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Another Tesla Model S has been involved in an accident while in Autopilot mode. This time the minor collision happened in China.

With two federal safety investigations already underway in the U.S., Tesla Motors could face scrutiny in China, as well, in the wake of an incident involving a Model S sedan operating in Autopilot mode.

The crash last week was relatively minor – unlike the fatal accident in Florida on May 9 – but it raises questions about both the capabilities of Tesla’s semi-autonomous technology and the way Autopilot is being sold and explained to the public. The driver, a 33-year-old computer programmer, claims he was told by the dealer’s staff that Autopilot allowed the vehicle to be operated hands-free.

Tesla confirmed the crash, but noted that the driver, Luo Zhen, was not following its guidelines. “As clearly communicated to the driver in the vehicle, autosteer is an assist feature that requires the driver to keep his hands on the steering wheel at all times, to always maintain control and responsibility for the vehicle, and to be prepared to take over at any time.”

Luo told the Reuters news service he was driving to work when he activated Autopilot. A dashboard videocam shows his car hitting a vehicle that was parked but not fully off the highway. There was relatively modest damage to both vehicles, but no injuries.

The crash might not have made news but for the May 9 crash on a Florida highway that took the life of 40-year-old former Navy SEAL Joshua Brown. The exact cause of the incident is still under investigation by both the National Highway Traffic Safety Administration and the National Transportation Safety Board. For its part, Tesla has suggested the car’s camera couldn’t distinguish the white truck Brown’s vehicle hit from a bright Florida sky, while its radar confused the trailer for an overhead sign.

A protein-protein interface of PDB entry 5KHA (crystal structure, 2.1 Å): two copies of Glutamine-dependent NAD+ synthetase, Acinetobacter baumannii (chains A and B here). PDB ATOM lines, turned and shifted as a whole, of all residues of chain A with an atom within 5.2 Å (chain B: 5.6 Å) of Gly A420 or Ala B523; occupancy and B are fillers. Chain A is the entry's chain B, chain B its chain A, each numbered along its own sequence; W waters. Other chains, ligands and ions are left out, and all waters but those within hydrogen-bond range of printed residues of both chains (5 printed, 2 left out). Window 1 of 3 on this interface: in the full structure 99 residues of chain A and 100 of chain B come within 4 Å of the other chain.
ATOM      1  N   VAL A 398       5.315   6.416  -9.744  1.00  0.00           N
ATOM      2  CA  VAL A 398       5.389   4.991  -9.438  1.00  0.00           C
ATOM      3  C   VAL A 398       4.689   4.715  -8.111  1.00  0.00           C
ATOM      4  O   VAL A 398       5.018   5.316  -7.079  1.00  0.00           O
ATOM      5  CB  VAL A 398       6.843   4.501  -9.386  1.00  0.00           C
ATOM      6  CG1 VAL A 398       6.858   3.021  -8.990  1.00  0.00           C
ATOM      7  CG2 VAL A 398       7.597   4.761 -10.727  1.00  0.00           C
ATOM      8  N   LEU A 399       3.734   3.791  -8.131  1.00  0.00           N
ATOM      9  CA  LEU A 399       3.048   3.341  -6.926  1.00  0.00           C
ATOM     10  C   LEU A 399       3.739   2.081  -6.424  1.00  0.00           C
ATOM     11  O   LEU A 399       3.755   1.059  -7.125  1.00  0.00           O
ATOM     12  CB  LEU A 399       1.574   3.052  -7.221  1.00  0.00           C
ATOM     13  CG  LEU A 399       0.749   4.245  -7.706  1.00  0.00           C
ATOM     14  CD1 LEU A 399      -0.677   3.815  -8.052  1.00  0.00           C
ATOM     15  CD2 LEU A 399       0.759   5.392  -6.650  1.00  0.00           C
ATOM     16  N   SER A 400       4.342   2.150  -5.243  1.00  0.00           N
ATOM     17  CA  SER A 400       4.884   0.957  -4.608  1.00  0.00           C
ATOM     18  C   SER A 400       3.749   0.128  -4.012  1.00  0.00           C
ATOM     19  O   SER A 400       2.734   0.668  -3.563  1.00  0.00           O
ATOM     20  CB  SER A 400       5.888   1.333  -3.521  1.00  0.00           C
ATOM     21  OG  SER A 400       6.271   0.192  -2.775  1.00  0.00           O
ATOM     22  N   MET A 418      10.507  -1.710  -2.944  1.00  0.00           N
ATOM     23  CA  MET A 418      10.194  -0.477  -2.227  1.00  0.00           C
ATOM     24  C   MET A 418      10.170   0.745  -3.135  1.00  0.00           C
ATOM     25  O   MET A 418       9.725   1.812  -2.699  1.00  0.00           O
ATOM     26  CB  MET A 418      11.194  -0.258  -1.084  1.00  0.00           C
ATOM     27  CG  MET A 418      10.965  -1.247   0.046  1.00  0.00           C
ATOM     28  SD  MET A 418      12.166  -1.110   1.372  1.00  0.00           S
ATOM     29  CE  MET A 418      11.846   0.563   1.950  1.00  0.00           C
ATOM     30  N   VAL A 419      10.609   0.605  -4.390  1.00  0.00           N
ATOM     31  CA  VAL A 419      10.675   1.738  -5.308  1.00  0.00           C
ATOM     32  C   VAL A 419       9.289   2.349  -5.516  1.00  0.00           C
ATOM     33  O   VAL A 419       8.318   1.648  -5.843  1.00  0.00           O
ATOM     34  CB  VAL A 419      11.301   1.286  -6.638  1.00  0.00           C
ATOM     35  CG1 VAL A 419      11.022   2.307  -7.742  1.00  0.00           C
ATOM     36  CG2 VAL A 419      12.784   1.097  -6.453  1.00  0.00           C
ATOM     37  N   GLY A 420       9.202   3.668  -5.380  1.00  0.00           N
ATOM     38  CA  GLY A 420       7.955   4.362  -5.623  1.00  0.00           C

There have been two other accidents since May in which drivers say they were using Autopilot, though Tesla disputes both those claims.

Tesla uses a "sensor fuson" blend of cameras and radar for its Autopilot system.

(Tesla’s gigafactory delay worsens the company’s financial situation. For more, Click Here.)

In the Florida crash, some evidence indicates driver Brown may have been watching a video, rather than keeping his eyes on the road. Tesla has repeatedly stated that Autopilot is not a true, autonomous system, though critics, including California’s Consumer Watchdog and the influential Consumer Reports, contend the battery-carmaker has done little to correct assumptions by owners that Autopilot can be operated hands-free.

Luo told Reuters that sales staff at the factory-owned Beijing dealership made it seem Autopilot could operate autonomously. “The impression they give everyone is that this is self-driving, this isn’t assisted driving.”

The wire service said other Tesla owners in China had similar perceptions based on what they claim to have been told by dealer sales staff.

Whether Tesla does or does not overstate the capabilities of Autopilot, there are plenty of indications that owners are stretching to the limits the systems capabilities. That includes one driver who posted a YouTube video showing himself activating Autopilot and then jumping into the sedan’s backseat.

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Both Consumer Watchdog and Consumer Reports have demanded that Tesla disable the technology, or at least do more to emphasize its limitations. The maker’s CEO Elon Musk has said Autopilot will remain operational, but Tesla is working with German technology supplier Bosch to improve the system.

On the positive side, a Tesla owner this month reported that his vehicle saved his life by autonomously driving him to the hospital after a potentially fatal situation occurred. Ironically, it appears that while the vehicle did get the driver to his destination he violated the carmaker’s stated guidelines by letting it run in essentially a fully autonomous mode.

The crashes – along with more than a dozen incidents involving autonomous vehicle prototypes being tested by Google – have raised concerns about the race to put self-driving vehicles on the road. Nonetheless, proponents including not only Musk but also NHTSA chief Mark Rosekind, contend the push to bring autonomous vehicles to market move forward.

(For more on Tesla’s big loss, Click Here.)

The safety agency expects to put in place the first set of national guidelines for testing autonomous vehicles by the end of this summer.

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